A Gun Week investigation in 2005 revealed that in some ranger districts, all public shooting was being tightened based on the assertion that a forest road constituted an “occupied area.” But a two-year series of stories on the issue led Deputy Forest Service Chief Joel Holtrop to issue a memorandum in September 2007 that stated: “Roads are not inherently considered occupied areas under (USFS regulation) 261.10(d) (1). However, under 36 CFR 261.10(d)(2), discharging a firearm or any other implement capable of taking human life, causing injury, or damaging property is prohibited across or on a National Forest System road or a body of water adjacent thereto, or in any manner or place whereby any person or property is exposed to injury or damage as a result in such discharge.”
Franzel spoke with me the other day and I concurred with the closure, based on information about the reckless, unsafe shooting, and an interview with a contractor who was working in the area. He experienced some uncomfortable incidents involving slob shooters. There is no excuse for shooting along a public road, shooting road signs, shooting toward trailheads or turning the national forest into a dump site.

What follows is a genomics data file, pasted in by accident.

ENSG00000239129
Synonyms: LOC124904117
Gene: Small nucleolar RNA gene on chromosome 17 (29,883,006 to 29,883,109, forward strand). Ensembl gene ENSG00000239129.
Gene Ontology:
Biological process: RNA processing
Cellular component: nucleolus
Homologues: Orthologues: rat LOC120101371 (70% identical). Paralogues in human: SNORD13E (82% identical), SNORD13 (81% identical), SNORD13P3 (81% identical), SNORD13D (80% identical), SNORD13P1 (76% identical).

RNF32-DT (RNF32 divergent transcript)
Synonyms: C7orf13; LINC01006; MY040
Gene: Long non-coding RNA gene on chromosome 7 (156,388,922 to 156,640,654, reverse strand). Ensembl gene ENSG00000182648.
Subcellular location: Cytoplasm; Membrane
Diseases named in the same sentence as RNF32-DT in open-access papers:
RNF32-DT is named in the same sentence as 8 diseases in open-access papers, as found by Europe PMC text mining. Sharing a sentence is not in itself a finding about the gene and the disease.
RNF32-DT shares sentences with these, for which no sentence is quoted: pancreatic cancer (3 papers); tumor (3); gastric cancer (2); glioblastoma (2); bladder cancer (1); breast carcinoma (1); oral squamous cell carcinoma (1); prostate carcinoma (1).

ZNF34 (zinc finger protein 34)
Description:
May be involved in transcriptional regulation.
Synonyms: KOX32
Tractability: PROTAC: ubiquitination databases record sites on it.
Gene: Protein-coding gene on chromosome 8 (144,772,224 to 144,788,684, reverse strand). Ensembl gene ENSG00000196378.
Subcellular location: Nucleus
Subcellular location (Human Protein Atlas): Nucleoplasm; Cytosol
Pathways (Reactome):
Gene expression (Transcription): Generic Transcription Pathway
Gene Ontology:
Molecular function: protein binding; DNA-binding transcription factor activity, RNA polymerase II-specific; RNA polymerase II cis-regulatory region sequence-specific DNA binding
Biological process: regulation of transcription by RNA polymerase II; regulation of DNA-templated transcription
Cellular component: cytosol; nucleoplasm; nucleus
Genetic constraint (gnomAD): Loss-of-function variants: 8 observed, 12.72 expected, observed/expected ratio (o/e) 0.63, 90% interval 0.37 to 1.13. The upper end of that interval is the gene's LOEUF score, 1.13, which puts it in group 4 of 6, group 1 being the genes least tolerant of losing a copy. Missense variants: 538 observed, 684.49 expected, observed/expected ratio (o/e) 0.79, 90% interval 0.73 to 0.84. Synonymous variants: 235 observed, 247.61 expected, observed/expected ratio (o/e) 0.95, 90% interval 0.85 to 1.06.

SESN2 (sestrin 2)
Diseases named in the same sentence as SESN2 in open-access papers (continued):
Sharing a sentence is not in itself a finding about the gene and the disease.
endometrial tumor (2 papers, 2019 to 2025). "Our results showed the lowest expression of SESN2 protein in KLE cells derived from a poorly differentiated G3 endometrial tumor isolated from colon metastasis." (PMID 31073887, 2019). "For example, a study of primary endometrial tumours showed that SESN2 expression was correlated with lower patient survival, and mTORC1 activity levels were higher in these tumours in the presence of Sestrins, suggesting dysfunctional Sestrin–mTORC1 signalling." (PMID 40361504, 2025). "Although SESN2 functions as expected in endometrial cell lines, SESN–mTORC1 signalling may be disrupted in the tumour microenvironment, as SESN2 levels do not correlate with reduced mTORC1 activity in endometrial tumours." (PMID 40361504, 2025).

However, that’s not to say the issue is settled. I am personally going to drive the Tinkham Road in an effort to identify some spots to recommend to Franzel where recreational shooting might be done safely. Specific areas that could be set aside and made safe for shooting with a minimum of improvements almost certainly exist along the Tinkham, where they would offer no conflict with other recreational users including hikers and campers, other than the sound of gunfire. But noise from a shooting area never hurt anybody.
If this 12-month closure is being used for evaluation, such recommendations, not only from me but other recreational shooters, must be part of that.
Presumably, public input will be accepted during this evaluation. For more information, or to offer polite suggestions, contact the Mt. Baker-Snoqualmie National Forest at (425) 783-6000 or (800) 627-0062. The Snoqualmie-North Bend Ranger Station number is (425) 888-1421.